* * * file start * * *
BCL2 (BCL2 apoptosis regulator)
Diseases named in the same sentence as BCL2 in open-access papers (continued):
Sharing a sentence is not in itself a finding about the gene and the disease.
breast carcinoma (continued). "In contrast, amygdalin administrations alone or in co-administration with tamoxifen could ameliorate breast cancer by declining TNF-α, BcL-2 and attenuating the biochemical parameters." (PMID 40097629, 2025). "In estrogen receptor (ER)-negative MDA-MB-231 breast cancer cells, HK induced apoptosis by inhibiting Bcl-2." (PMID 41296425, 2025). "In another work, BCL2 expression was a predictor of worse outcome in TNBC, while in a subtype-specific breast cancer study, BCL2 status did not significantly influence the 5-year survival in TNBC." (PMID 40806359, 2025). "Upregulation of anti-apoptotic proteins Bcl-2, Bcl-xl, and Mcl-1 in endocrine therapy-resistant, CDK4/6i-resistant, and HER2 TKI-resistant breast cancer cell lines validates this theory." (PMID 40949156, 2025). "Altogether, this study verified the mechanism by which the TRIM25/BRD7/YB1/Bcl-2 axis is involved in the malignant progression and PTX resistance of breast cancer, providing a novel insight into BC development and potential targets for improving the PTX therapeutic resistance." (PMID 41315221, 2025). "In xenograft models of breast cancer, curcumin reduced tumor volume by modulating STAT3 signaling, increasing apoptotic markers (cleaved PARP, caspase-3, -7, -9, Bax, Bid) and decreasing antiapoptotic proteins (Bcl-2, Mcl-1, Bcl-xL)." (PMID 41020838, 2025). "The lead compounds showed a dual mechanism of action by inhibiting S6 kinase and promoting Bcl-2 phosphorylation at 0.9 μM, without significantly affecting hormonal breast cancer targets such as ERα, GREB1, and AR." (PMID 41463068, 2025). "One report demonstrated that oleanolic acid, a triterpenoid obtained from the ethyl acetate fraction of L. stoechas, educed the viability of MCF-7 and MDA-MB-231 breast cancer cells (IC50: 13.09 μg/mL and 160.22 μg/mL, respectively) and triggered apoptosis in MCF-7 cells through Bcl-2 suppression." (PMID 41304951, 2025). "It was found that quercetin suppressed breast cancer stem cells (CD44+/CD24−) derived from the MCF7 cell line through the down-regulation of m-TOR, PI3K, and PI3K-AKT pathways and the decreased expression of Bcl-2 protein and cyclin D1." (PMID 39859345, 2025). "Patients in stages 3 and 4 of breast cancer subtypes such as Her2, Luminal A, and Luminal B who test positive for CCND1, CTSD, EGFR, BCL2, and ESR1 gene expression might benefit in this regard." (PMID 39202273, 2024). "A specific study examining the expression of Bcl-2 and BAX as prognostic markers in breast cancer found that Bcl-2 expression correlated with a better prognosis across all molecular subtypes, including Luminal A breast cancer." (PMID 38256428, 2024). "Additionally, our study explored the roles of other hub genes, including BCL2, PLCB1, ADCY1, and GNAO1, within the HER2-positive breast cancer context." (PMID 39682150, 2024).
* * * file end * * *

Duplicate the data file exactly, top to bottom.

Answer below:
BCL2 (BCL2 apoptosis regulator)
Diseases named in the same sentence as BCL2 in open-access papers (continued):
Sharing a sentence is not in itself a finding about the gene and the disease.
breast carcinoma (continued). "In contrast, amygdalin administrations alone or in co-administration with tamoxifen could ameliorate breast cancer by declining TNF-α, BcL-2 and attenuating the biochemical parameters." (PMID 40097629, 2025). "In estrogen receptor (ER)-negative MDA-MB-231 breast cancer cells, HK induced apoptosis by inhibiting Bcl-2." (PMID 41296425, 2025). "In another work, BCL2 expression was a predictor of worse outcome in TNBC, while in a subtype-specific breast cancer study, BCL2 status did not significantly influence the 5-year survival in TNBC." (PMID 40806359, 2025). "Upregulation of anti-apoptotic proteins Bcl-2, Bcl-xl, and Mcl-1 in endocrine therapy-resistant, CDK4/6i-resistant, and HER2 TKI-resistant breast cancer cell lines validates this theory." (PMID 40949156, 2025). "Altogether, this study verified the mechanism by which the TRIM25/BRD7/YB1/Bcl-2 axis is involved in the malignant progression and PTX resistance of breast cancer, providing a novel insight into BC development and potential targets for improving the PTX therapeutic resistance." (PMID 41315221, 2025). "In xenograft models of breast cancer, curcumin reduced tumor volume by modulating STAT3 signaling, increasing apoptotic markers (cleaved PARP, caspase-3, -7, -9, Bax, Bid) and decreasing antiapoptotic proteins (Bcl-2, Mcl-1, Bcl-xL)." (PMID 41020838, 2025). "The lead compounds showed a dual mechanism of action by inhibiting S6 kinase and promoting Bcl-2 phosphorylation at 0.9 μM, without significantly affecting hormonal breast cancer targets such as ERα, GREB1, and AR." (PMID 41463068, 2025). "One report demonstrated that oleanolic acid, a triterpenoid obtained from the ethyl acetate fraction of L. stoechas, educed the viability of MCF-7 and MDA-MB-231 breast cancer cells (IC50: 13.09 μg/mL and 160.22 μg/mL, respectively) and triggered apoptosis in MCF-7 cells through Bcl-2 suppression." (PMID 41304951, 2025). "It was found that quercetin suppressed breast cancer stem cells (CD44+/CD24−) derived from the MCF7 cell line through the down-regulation of m-TOR, PI3K, and PI3K-AKT pathways and the decreased expression of Bcl-2 protein and cyclin D1." (PMID 39859345, 2025). "Patients in stages 3 and 4 of breast cancer subtypes such as Her2, Luminal A, and Luminal B who test positive for CCND1, CTSD, EGFR, BCL2, and ESR1 gene expression might benefit in this regard." (PMID 39202273, 2024). "A specific study examining the expression of Bcl-2 and BAX as prognostic markers in breast cancer found that Bcl-2 expression correlated with a better prognosis across all molecular subtypes, including Luminal A breast cancer." (PMID 38256428, 2024). "Additionally, our study explored the roles of other hub genes, including BCL2, PLCB1, ADCY1, and GNAO1, within the HER2-positive breast cancer context." (PMID 39682150, 2024).